Iain Donaldson on the Legacy of the Early Printed Book to its Modern Descendants

On a particularly cold and rainy November the 13th, the Center for the History of the Book welcomed Professor Iain Donaldson from the Royal College of Physicians of Edinburgh to speak about the important features of the modern book that derived from the early printed books created before the end of the sixteenth century. By providing examples through books found in the Royal College of Physicians’ Library, Professor Donaldson argued that many of the elements we see today in modern publishing are direct, or close indirect, descendants from those first printed books. Although they may look very different now, the functionality and look of these elements remain relatively unchanged. Specifically, those that favor the accessibility of readers seem to survive today, while those intended for the printer’s use have dwindled away with the inventions of new technologies and processes.

 

Features with direct descendants

These are those features found in both early printed books and modern books, with little difference between them. Typefaces, title page, pagination, illustration, preface, dedication, index and the now rare but still comparable ornamentation all exist in almost the same form as their original counterparts. There are obvious differences in context, such as the use of a dedication straying from a patron to an emotion support figure in modern books. Also illustration and its production are very different today, but the idea still remains the same and can be traced back to these early printed books.

 

Features with indirect descendants

Professor Donaldson also talked on those elements that are indirect descendants of the early printed book, or those that have evolved over time but can be seen to have this early source. These elements include rubrication, decorated capitals, colophon, signatures, apparatus for commentary and privileged.

Focusing specifically on rubrication, it was seen that this style of hand drawn capitalization and decoration transformed into the wood block capital, the cast printing blocks for capitals and finally result in the drop-case capitals that still exist today in the printed book. This tradition of creating an emphasis on the first letter, and word, of a chapter or paragraph is a descendant of individual rubrication that originally intended to copy the script of a manuscript.

Also the colophon was discussed in great detail in terms of it modern descendant in the title page. The original colophon was often found at the end of the work and often didn’t include useful information on the publisher or date.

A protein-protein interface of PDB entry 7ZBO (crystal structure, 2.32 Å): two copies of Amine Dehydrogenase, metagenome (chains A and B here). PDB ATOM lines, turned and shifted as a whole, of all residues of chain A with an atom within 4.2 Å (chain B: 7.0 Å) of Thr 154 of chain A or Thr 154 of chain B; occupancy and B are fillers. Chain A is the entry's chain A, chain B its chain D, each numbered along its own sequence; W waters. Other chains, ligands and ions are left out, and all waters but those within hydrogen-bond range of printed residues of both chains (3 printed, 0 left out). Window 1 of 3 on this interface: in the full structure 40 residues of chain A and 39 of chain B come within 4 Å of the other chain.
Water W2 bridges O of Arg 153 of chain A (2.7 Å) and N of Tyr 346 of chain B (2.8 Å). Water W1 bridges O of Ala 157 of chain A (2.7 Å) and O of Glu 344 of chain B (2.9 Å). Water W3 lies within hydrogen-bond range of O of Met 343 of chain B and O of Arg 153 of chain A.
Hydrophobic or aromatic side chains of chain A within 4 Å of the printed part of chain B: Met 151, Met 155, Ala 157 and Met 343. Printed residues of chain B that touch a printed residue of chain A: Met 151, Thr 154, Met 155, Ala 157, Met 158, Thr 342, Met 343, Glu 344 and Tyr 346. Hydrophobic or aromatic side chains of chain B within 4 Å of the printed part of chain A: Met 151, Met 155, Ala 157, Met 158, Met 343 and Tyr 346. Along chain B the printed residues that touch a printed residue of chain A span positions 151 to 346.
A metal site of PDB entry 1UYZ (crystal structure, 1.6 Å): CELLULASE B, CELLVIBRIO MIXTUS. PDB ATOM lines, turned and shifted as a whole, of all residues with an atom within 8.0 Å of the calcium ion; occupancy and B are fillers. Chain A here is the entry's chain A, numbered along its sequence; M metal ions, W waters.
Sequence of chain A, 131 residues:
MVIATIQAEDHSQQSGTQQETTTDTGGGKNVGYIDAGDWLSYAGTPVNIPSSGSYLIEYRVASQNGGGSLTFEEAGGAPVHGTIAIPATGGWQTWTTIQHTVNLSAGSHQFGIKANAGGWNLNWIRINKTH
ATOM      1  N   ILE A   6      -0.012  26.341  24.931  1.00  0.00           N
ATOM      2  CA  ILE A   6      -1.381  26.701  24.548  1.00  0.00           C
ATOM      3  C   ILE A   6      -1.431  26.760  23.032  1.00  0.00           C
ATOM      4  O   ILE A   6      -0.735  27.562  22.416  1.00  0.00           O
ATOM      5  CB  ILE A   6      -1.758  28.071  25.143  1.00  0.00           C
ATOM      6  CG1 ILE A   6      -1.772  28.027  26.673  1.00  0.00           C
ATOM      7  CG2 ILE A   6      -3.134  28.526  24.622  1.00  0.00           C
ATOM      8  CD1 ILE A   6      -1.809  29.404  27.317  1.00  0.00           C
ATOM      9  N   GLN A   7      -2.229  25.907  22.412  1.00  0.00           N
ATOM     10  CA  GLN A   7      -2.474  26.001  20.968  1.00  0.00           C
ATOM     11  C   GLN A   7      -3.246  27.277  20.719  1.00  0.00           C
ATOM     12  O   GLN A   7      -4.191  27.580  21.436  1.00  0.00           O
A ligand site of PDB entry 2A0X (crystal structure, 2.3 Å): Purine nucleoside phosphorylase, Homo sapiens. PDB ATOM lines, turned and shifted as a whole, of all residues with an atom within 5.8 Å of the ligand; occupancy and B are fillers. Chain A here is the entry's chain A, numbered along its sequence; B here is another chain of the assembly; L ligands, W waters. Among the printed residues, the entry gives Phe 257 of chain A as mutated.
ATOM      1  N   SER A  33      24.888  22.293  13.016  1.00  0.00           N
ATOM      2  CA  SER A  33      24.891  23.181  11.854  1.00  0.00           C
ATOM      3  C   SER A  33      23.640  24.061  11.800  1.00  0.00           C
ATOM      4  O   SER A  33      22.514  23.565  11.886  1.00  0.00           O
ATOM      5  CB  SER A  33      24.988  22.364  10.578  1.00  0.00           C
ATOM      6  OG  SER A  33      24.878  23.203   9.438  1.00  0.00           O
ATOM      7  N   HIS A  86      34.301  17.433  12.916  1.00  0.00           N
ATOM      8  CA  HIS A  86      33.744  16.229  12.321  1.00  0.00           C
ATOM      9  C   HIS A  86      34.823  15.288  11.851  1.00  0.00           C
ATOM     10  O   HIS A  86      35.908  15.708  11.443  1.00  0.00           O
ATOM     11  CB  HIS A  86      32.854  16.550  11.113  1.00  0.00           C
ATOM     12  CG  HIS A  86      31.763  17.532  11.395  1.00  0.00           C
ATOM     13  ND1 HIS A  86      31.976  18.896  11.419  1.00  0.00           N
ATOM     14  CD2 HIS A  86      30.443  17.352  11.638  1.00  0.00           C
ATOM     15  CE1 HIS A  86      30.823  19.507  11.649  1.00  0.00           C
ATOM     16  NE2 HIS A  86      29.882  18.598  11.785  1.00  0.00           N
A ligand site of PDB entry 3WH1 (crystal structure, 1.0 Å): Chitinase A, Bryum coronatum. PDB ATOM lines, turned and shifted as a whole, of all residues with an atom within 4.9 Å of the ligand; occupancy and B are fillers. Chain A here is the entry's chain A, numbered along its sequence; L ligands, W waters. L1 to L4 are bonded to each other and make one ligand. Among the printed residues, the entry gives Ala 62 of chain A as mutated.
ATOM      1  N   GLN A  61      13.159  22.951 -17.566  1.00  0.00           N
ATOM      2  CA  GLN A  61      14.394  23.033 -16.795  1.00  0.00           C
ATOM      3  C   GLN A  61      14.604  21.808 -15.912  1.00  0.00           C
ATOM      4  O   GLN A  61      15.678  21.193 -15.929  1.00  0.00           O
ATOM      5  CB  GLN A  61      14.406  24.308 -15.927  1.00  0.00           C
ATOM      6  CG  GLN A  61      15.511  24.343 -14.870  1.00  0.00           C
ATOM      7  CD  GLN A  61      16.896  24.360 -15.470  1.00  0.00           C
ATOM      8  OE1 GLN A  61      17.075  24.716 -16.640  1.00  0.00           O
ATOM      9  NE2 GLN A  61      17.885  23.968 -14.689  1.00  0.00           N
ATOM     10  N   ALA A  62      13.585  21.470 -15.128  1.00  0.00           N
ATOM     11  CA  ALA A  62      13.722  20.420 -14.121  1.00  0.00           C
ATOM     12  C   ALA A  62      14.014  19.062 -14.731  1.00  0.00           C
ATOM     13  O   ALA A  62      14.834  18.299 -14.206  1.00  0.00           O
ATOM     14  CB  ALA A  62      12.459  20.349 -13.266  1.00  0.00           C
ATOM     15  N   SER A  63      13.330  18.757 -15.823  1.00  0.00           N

Features which have disappeared apparently without descendants

This category might be the most interesting subject of the afternoon because it dealt with those elements that have virtually disappeared from modern print. Like said earlier, this is mostly those tools used by the printer for technical reasons that are no longer used. In this category you’ll find register (which disappeared early in the 16th century), imprimatur (which is partially replaced by legal deposit in some jurisdictions) and a catchword or direction. This direction would happen at the end of a recto and then repeated as the first word of the verso. In this way it seemed that the printer could double-check that the pages were all in place after the complicated printing process at the time. Today there is little need for this process of marking a next page as they can printed in order. Keeping in mind this list in comparison to the others, there are relatively fewer elements that have disappeared completely than those that are virtually the same or have been remade in some way.

 

Overall, this look at the earliest printed books versus what we find in today’s market is a fresh take on the history of the book. Often we are focused solely on the past and ignore the analysis between the modern book trade and its origins. This short talk delved deep into the many technical components of books that are essential to understand when going into the field and therefore Professor Donaldson’s explanation of elements as well as examples was a good grounding for anyone interested in the subject from multiple angles and backgrounds. Personally, as an MSc student in Book History and Material Culture, this was an “ah-ha” moment on many aspects of the subject. Although I was familiar with many of the elements discussed, it helped immensely to see examples from multiple sources and perspectives. I am grateful for the time Professor Donaldson spent on this research and specific talk from a very selfish personal level but also in terms of the discipline as a whole. These connections are ever valuable and essential when thinking in a modern context, of which I would argue all scholars must be mindful.


Report by Caitlin Holton, MSc student in Book History and Material Culture at the University of Edinburgh.

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